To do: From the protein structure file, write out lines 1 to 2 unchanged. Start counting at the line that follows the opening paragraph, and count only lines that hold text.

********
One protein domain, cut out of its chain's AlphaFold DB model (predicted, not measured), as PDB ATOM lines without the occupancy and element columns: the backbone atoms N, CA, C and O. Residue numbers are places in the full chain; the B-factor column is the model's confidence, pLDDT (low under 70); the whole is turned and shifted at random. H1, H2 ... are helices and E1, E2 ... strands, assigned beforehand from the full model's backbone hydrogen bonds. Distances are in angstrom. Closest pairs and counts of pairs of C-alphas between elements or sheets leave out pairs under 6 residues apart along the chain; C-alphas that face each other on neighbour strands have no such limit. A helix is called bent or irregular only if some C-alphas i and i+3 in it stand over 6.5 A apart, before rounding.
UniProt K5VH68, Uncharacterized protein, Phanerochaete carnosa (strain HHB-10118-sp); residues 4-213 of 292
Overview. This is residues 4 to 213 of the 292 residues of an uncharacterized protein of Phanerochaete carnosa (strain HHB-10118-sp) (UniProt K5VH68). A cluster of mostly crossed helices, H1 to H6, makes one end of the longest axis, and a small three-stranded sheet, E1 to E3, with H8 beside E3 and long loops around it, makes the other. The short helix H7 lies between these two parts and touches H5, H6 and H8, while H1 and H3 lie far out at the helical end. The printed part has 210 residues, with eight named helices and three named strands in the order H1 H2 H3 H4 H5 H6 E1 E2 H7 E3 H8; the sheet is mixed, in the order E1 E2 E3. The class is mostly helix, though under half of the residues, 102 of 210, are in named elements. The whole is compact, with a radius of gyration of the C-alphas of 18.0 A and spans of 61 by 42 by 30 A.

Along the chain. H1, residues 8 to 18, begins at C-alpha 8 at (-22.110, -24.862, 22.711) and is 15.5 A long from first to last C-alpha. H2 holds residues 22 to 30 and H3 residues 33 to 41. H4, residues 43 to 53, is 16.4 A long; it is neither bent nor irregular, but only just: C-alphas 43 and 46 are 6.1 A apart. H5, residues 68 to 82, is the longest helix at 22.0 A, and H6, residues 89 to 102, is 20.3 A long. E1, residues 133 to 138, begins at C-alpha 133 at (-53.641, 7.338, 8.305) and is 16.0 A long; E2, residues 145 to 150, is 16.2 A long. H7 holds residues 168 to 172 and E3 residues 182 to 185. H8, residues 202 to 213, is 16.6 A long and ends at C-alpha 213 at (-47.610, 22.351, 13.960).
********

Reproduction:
UniProt K5VH68, Uncharacterized protein, Phanerochaete carnosa (strain HHB-10118-sp); residues 4-213 of 292
Overview. This is residues 4 to 213 of the 292 residues of an uncharacterized protein of Phanerochaete carnosa (strain HHB-10118-sp) (UniProt K5VH68). A cluster of mostly crossed helices, H1 to H6, makes one end of the longest axis, and a small three-stranded sheet, E1 to E3, with H8 beside E3 and long loops around it, makes the other. The short helix H7 lies between these two parts and touches H5, H6 and H8, while H1 and H3 lie far out at the helical end. The printed part has 210 residues, with eight named helices and three named strands in the order H1 H2 H3 H4 H5 H6 E1 E2 H7 E3 H8; the sheet is mixed, in the order E1 E2 E3. The class is mostly helix, though under half of the residues, 102 of 210, are in named elements. The whole is compact, with a radius of gyration of the C-alphas of 18.0 A and spans of 61 by 42 by 30 A.